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What style tailpiece to use?

Discussion in 'Setup & Repair [DB]' started by CBFinet, Mar 4, 2003.

  1. CBFinet


    Nov 11, 2002
    Phoenix, AZ
    I was just hoping you guys might have some suggestions for a tailpiece. My bass is an old 3/4 German flat-back if that makes a difference. My luthier said it's mostly a personal preference, but explained to me that often, lighter woods actually make the instrument sound more live, but ebony is still the most desireable. Basically, I'm interested in the best sound possible (while still keeping a dark color to match the ebony fingerboard. Whether it's violin style (hidden tailpiece gut) or the wire comes throught the front of the tail piece, french, or hillstyle, what do you guys think works best?
  2. mpm


    May 10, 2001
    Los Angeles
    If you are looking for a dark wood that is light in weight, try Wenge. It's dark brown with fine, light brown veining. Another lightweight, yet dark in color wood is Claro Walnut. Both make fine tailpieces.
  3. nicklloyd

    nicklloyd Supporting Member/Luthier

    Jan 27, 2002
    Cincinnati, Ohio
    I would suggest a hidden wire tailpiece, with aircraft cable or similar flexible material. You could also buy and ebonized maple tailpiece. they will be lighter than ebony, less expensive, and black.
  4. Adrian Cho

    Adrian Cho Supporting Member

    Sep 17, 2001
    Ottawa, Canada
    I had Mike Pecanic (MPM) make me a tailpiece in Claro Walnut. He made it to my spec and it looks gorgeous and I installed it with one of his tailpiece cords and it improved the sound. You can see a pic here: http://www.diadic.com/Adrian/BassTailpiece.jpg.

  5. Monte


    Jan 9, 2001
    DFW Area, Tejas
    I have one made of Wenge by MPM and it is gorgeous and improved the sound over my old HEAVY 5 string ebony tailpiece.

  6. Monte:

    Do you feel that it is the wood, or is it Pecanic's compensated design?

    I've heard some say the design really works, other say its voodoo.

    I'm looking to upgrade the tailpiece on my bass, and I'm seriously thinking about a Pecanic compensated (not adjustable).
  7. Monte


    Jan 9, 2001
    DFW Area, Tejas
    Some of both. Actually, I started with the compensated design, and when I put on Eudoxas, they were too short, so Mike kindly made me another one, of more conventional design.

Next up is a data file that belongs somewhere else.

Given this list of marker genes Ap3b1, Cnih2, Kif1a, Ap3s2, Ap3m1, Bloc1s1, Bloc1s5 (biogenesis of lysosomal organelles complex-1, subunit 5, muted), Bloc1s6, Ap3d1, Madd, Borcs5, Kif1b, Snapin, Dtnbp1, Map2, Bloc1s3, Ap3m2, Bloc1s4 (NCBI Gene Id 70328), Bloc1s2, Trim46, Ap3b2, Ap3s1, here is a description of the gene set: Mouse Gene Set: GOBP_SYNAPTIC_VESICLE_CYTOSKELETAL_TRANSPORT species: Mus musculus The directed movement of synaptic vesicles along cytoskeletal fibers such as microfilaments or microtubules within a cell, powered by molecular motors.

My luthier, not one to practice "voodoo" said there is some validity to letting the E string have more length.

    The wolf that I had before switching tailpieces is gone, and has not returned, but it could be due to any number of things, like new tailpiece cord, lighter wood, different strings, who knows. I know my bass is better off, but I couldn't point a finger at anything in particular.

    Still, if I had it to do over, I would, if that says anything.

  8. CBFinet


    Nov 11, 2002
    Phoenix, AZ
    I recently got my bass back from my luthier after havin the top off for many repairs of old cracks as well as having a new bridge fit to the bass. I decided to stick with the original tailpiece for now, but I had a saddle added to it because there was none before. The bass sounds incredible, but I've developed a wolf on the Bb on the A string just past the octave and everywhere else on the bass that I can play that note. I've heard of tailpieces helping with these things, but I'm not sure what direction to go; compensated design, ebony, lighter wood, etc. Currently my tail piece is a lighter hardwood that has been ebonized, so if anyone has any suggestions on how to get rid of this wolf via changing the tailpiece it would be appreciated.
  9. arnoldschnitzer

    arnoldschnitzer AES Fine Instruments

    Feb 16, 2002
    Brewster, NY, USA
    Try a heavier tailpiece and closer to the bridge to reduce wolfiness. Some guys have specific formulas, and I think some of them work. My experience is that you want to avoid notes in the afterlength that are the same pitch as the wolf.

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